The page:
So it is the beginning of term, and we (as a collective: MA Cultural Research Group) are given our handbooks for the course and timetable for the course ahead. We spend a bit of time flicking casually through the pages, knowing that we have months to complete the course. Zoom forward 6 to 8 months, and little did we know that this time would literally fly! We were under the impression we had a long time to complete our essays let alone the blog-posts and podcasts and other things which we participate in as a fundamental part of the course. We are now about to enter the last teaching week, we have just completed our group podcast, so we thought we’d devote this post to a reflection upon an activity we both got involved with as part of the ‘public geographies’ portion of our course.
In this manner, this post is a joint one, written by the both of us regarding our participation on the 7th of March in the Royal Holloway Science Festival. For those who unaware of what the annual Science festival is, it has been running at RHUL for over 20 years and attracts usually around 4,000 visitors. The Festival is an invitation for schools and the public to come and get involved and (hopefully) be inspired by different aspects of science.
As part of the MA in Cultural Geography we are required to participate in either helping on the Festival, or get involved with Passenger Films; we decided to pick the Science Festival due to our interests in outreach. It is so important to inspire and encourage younger children to take part in days like this to help them understanding that learning is fun – not always the easiest thing to do! Our participation involved the creation a map with the help of Jenny Kynaston for an activity called ‘Where do these animals call home?’. Alongside the production of the map, we purchased some small model animals. This enabled us to make an interactive world – where children (and adults) had fun deciding where in the world each animal came from. There was quite some confusion over our ‘red panda’ – apparently it resembled a fox. Perhaps when it comes to writing the Amazon review on the animals that should be mentioned!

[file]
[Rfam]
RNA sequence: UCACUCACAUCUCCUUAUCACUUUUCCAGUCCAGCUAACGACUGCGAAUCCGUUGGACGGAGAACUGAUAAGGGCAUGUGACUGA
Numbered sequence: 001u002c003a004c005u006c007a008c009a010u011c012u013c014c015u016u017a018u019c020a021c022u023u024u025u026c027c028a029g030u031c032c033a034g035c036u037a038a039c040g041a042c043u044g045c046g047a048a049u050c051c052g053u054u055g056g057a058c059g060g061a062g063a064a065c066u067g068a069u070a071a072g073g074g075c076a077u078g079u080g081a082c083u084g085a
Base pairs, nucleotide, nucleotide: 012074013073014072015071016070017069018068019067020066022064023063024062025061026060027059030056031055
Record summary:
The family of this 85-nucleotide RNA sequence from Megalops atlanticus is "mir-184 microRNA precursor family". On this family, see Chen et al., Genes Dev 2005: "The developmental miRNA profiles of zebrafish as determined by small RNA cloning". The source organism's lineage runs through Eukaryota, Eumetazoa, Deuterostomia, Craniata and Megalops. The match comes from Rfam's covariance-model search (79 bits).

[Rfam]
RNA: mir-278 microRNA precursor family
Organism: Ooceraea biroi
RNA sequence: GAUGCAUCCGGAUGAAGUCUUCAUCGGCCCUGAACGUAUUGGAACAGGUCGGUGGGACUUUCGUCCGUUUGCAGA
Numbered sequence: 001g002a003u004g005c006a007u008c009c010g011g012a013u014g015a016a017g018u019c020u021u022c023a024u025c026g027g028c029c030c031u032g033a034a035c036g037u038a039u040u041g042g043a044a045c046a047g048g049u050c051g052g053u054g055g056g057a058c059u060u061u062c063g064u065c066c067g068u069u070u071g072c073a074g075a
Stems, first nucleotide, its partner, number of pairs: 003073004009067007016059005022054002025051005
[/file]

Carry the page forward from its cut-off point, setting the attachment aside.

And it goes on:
The biogeographical derivations of animals has endured as a research focus in the geographical discipline. It is a fascinating topic, encompassing discussions revolving around issues from evolution and climate change, to species diversity and ecological revolutions. There is an estimation of around 7 million species of animals living on earth today, which makes it an interesting topic not only for us academic scholarship, but also for school children too to consider too. Indeed, It was apparent that the animals captured the imaginations of the children, many of them reminiscing about experiences of zoos, or childrens television programs. Unsurprisingly, the model Giant Panda featured in many recreations of Kung Fu Panda throughout the day! Whilst this is not perhaps ‘our-kind-of-geography’ as cultural geographers, the visitor’s interests in geography was evident through their enjoyed participation in our activity. It was incredibly rewarding to see.
Overall, the day was a success, the sun was shining and everyone seemed to be having a great day, including us. We would most definitely recommend future undergraduate and postgraduate students participate in the annual science festival.